Washington at Valley Forge perfect partner for Anderson’s Forge

April 4, 2011 at 12:55 pm Leave a comment

Washington at Valley Forge by Russell Freedman; published by Holiday House, New York; 2008.

Valley Forge marked a turning point for the rebels in the American Revolution.  Ragtag soldiers, most unprepared for harsh winter conditions, gathered at Valley Forge to prepare for new battles against the Redcoats.  In unbelievably cruel conditions, General George Washington stood shoulder to shoulder in the snow with his troops building shelters.  Why did Washington choose this place to spend the winter?  Where were the wagons, long overdue, bearing food, clothing and other supplies?  And how did the future first president of the United States of America keep morale strong and train this motley crew to win the war for freedom?  All these questions are answered in Russell Freedman’s Washington at Valley Forge.

I admit that I pulled this book off the library shelves shortly after finishing Laurie Halse Anderson’s Forge. So much of that story was new to me; how much literary license did the author take?  I also admit that it took me some time to actually open the cover of Washington at Valley Forge. After Anderson’s riveting tale, I wasn’t sure a nonfiction account would hold my interest.  With Russell Freedman behind the pen, I should not have worried.  I was drawn into the history immediately.  (Washington at Valley Forge was an Orbis Pictus honoree in 2009.)  I even discovered a few “aha!” moments, deeper explanations of Curzon’s experiences.  The maps were created with the assistance of an archivist from Valley Forge National Historic Park–talk about accuracy!–and really helped me picture Curzon’s movements in Forge.  The illustrations in Freedman’s book are reproductions of engravings, paintings, and magazine images.  Overall, the book provided history in words and images that made this turning point in the American Revolution real for me.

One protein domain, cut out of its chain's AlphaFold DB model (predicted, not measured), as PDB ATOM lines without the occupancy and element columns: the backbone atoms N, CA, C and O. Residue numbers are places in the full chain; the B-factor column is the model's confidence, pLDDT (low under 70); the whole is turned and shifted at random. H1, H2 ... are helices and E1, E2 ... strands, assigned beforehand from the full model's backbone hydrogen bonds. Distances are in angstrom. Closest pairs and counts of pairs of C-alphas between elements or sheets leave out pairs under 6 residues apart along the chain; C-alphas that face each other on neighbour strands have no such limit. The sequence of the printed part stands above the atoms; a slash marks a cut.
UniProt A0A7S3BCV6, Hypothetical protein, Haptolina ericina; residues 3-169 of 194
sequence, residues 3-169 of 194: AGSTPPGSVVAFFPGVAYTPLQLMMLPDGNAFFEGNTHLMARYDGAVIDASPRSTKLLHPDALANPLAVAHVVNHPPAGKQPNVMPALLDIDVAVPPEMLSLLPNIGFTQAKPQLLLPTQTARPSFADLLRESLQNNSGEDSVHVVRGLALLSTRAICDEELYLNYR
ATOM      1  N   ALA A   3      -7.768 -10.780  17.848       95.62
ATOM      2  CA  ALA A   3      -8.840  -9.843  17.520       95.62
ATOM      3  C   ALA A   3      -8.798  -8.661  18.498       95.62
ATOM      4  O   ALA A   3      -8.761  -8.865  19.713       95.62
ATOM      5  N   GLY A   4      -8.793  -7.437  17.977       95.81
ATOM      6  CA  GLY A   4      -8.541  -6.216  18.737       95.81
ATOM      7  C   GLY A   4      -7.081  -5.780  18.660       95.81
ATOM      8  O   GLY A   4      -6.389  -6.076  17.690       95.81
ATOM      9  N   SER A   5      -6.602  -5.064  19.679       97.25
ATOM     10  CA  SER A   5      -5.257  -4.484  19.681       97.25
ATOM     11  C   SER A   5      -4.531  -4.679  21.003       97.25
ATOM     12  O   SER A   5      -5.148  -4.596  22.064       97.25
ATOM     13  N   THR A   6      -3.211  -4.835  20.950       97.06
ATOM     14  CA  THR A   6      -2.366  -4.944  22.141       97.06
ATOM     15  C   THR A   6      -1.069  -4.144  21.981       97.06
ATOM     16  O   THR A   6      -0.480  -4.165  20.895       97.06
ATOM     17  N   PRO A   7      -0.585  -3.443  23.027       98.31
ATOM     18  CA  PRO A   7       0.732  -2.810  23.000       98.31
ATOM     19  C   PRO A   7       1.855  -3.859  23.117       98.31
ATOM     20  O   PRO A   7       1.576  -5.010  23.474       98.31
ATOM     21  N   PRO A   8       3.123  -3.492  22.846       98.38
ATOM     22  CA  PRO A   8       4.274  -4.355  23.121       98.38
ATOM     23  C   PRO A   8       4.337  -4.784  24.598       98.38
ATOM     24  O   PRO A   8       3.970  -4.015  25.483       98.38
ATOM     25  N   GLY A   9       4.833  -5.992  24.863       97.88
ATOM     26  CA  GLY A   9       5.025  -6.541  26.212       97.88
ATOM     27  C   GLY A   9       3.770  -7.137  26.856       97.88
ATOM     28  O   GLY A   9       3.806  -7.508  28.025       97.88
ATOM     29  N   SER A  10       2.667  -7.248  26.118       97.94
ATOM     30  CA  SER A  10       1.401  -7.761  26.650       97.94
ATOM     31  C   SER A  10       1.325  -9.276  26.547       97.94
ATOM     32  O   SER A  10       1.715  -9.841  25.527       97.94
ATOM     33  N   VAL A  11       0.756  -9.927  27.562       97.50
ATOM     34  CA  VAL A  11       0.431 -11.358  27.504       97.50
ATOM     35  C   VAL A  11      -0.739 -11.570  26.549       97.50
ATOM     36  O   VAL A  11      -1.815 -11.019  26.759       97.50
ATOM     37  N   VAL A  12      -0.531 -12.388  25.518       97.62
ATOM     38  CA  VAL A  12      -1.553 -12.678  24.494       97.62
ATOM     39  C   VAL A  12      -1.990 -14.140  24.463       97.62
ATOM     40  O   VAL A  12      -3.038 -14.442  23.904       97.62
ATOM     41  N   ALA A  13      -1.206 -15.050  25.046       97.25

As a librarian, I am always thinking of how to pair fiction with nonfiction.  In the case of Forge and Washington at Valley Forge, synergy occurs; the two books offer a view of Valley Forge from different perspectives that work beautifully together to create a 360 degree view.  I believe these two books should be read together.  I also want to make clear that Washington at Valley Forge is not a picture book for preschoolers or even early elementary aged children; this book is for upper elementary students at the youngest, and most definitely for middle school students.


Entry filed under: NCTE Orbis Pictus Award for Outstanding Non-fiction, Non-fiction or Informational, Starred Review Book (Horn Book, Booklist. School Library Journal, Kirkus or PW). Tags: , , , , , .

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